I can’t leave unless it’s for a Promotion…Really?

Last week toward the end of my blog I was commenting on how the most liked people, not always the most gifted people, receive promotions. I intimated that I was going to expand on that topic this week. That comment was in response to the number of candidates who
have told me that they can’t make a move unless they get a promotion. I typically say something like, “OK, but I’m
not sure I understand, can you explain what you mean?” They think I’m a bit off at this point though
they still go on to tell me that since they’ve been there x number of years
they are likely to get a promotion.
Further, if they don’t receive that promotion, someone else is going to
hire them at the next level because they deserve it.

While it may be true that you are qualified for a higher level position, many companies feel that if you truly deserved be at a higher level, then your own employer would have promoted you. In fact, as I read most resumes, the first
time someone becomes a manager it is from a promotion in the vast majority of
cases. This explains why companies feel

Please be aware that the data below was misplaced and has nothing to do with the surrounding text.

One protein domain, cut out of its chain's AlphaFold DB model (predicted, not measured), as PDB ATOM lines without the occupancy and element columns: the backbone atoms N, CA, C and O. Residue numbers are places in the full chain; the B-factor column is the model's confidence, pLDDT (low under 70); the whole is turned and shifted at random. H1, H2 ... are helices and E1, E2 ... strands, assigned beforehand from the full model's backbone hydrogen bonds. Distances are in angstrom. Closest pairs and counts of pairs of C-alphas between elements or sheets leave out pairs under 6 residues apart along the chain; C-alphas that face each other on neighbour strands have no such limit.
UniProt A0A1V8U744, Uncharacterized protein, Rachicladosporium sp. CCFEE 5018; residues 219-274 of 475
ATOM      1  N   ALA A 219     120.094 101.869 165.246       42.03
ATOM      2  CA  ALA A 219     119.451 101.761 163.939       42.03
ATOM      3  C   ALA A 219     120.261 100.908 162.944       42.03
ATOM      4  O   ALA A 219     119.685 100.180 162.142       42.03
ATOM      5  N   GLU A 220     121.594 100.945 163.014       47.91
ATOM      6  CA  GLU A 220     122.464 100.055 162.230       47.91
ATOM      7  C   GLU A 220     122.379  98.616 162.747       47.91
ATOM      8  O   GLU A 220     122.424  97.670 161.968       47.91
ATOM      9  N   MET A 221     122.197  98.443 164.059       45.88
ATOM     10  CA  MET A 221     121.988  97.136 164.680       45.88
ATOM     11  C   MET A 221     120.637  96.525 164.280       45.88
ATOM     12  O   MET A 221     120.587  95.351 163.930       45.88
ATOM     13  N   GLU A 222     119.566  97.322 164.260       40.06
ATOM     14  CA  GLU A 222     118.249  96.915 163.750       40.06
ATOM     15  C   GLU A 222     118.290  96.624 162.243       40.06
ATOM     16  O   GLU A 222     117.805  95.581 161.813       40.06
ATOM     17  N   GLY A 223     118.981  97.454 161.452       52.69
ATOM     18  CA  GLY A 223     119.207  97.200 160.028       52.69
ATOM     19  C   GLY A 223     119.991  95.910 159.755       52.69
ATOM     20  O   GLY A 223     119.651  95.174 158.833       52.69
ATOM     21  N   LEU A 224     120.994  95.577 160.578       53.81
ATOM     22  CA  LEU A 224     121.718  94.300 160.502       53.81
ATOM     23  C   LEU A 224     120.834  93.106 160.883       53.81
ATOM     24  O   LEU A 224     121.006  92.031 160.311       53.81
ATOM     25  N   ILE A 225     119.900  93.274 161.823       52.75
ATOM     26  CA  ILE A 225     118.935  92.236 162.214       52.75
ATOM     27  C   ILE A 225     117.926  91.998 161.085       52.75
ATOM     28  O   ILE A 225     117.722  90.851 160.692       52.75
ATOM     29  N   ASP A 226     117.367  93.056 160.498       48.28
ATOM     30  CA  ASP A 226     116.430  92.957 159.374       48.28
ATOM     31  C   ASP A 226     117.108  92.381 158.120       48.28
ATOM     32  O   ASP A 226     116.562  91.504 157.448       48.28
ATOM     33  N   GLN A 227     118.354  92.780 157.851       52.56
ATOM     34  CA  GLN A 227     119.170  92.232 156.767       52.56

as they do.

The candidate wouldn’t have to change jobs to become a Director if he/she were already believed to be deserving of the role. The reason why they aren’t going to a higher level with another company is that when companies hire an executive, they want
someone who is going to hit the proverbial ground running. This person has a better chance of becoming a
Director after making a lateral move,
because most promotions happen internally.
Also, if they aren’t getting promoted due to someone who dislikes him or
her, they have a chance to start fresh with everyone.

Wait a minute; is this making business, and management in business, sound like politics? Clearly they have at least one thing in common, they are both popularity contests. Smile,
someone’s paying attention!

Views: 65

Comment by Latisha Crubaugh on November 19, 2010 at 2:19pm
This may be true in many cases (if you truly deserved be at a higher level, then your own employer would have promoted you). However, I am sure there are also many times where there is already a Manager and/or Supervisor in place. Therefore, there is no spot for them to be promoted to for possibly a lengthy amount of time.
In spite of this thought, I do agree with companies not giving a position to someone without that individual having experienced it firsthand though.
Happy Thanksgiving David! :)


You need to be a member of RecruitingBlogs to add comments!

Join RecruitingBlogs


All the recruiting news you see here, delivered straight to your inbox.

Just enter your e-mail address below


RecruitingBlogs on Twitter

© 2024   All Rights Reserved   Powered by

Badges  |  Report an Issue  |  Privacy Policy  |  Terms of Service